Planning Your Day in the Sun
The summer break is probably the cruelest juxtaposition a teacher faces in her career. I mean, it is all good that we get an entire two months vacation right smack during the best time of the calendar year. I mean, yes the summer break, or some time off is definitely needed in this profession; by June we are all exhausted and in need of some R & R. But I am not talking about the meta-idea of the summer break. I am talking about the nuts and bolts of it. The “midway through summer break” summer break. That can be, at times, very excruciating.
Let me explain, so we are in the last week of July, you have been on break for about a month. Great. All fine and dandy. Maybe you haven’t gone away yet, saving those plans for later; perhaps right before the school year starts again. But then you start to think about all the time that you have left. Selfishly, each day that goes on, especially once August hits, becomes another day closer to the start of school and the grind continuing all over again. So what do you do to make sure you fully enjoy your entire summer vacation?
Well, I would assume that most teachers are type A personalities. That eagerness to get something completed is constantly on our minds. The time sensitiveness trait for me has me on the verge of an anxiety attack. I need to make sure I get the most out of my “free time”. Waking up at whatever time I please and rolling through a day with my main priority being “to relax” is just going to get me more strung up. I’ve tried this during my first couple of summer breaks and I just couldn’t help but feel that I had wasted my two months. Besides a vacation here or there and some memorable moments with family and friends, I always had this cloud weighing over my head that would never quite burst. But once the first weeks of school started it was too late to contemplate. It was back to work.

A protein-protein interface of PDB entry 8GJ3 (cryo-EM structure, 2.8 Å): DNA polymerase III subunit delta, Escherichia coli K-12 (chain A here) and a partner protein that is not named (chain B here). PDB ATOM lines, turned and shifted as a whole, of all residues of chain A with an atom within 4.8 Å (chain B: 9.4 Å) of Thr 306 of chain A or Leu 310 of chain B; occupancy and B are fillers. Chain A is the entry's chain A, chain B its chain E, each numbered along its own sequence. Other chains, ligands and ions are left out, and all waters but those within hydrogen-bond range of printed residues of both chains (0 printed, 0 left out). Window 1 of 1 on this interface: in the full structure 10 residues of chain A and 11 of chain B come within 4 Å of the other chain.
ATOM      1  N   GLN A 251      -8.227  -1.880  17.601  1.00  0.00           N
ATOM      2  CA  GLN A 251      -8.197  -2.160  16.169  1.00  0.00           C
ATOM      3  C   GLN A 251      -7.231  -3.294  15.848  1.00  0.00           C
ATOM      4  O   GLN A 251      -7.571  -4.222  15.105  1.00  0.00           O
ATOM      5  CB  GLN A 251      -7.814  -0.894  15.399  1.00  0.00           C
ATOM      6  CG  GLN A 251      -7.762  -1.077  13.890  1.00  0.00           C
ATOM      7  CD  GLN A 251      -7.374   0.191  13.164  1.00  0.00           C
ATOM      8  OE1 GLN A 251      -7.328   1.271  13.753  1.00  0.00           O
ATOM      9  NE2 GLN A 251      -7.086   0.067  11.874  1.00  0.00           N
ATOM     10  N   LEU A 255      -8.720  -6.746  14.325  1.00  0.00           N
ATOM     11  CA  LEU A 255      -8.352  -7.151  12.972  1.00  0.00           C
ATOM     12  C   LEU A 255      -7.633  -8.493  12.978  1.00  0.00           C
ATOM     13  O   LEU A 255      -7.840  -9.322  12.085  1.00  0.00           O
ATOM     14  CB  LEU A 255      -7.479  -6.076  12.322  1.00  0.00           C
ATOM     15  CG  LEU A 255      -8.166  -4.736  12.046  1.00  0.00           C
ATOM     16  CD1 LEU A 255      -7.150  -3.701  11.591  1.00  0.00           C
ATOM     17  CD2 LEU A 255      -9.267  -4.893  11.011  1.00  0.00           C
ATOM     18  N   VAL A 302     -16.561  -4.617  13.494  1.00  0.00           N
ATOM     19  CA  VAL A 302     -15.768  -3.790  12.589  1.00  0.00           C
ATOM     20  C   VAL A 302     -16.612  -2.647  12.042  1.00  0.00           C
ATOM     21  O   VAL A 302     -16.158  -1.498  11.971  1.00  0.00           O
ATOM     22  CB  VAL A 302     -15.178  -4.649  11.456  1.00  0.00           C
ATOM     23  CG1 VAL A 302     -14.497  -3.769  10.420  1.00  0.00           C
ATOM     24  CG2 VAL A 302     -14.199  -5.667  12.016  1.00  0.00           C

So this year I made a new plan. And my plan, well actually… was to make a plan. To avoid that feeling of a “wasted day” (I know, I am sounding really selfish right now to any non-teachers reading this), I would schedule mine out. Every day, I would start with the time I wanted to wake up and from there I would create thirty minute to one hour intervals of various things that all related to my overall goals for the summer. From small activities to big projects; the tasks ranged from reading to working out to painting the kitchen. Without planning my day, it may seem like I would be relaxing a lot more. But for many teachers, relaxing doesn’t consist of day after day of lawn chairs and canopies. There is always room for that, but when you have two months off, there are other things that equate to relaxing as well.
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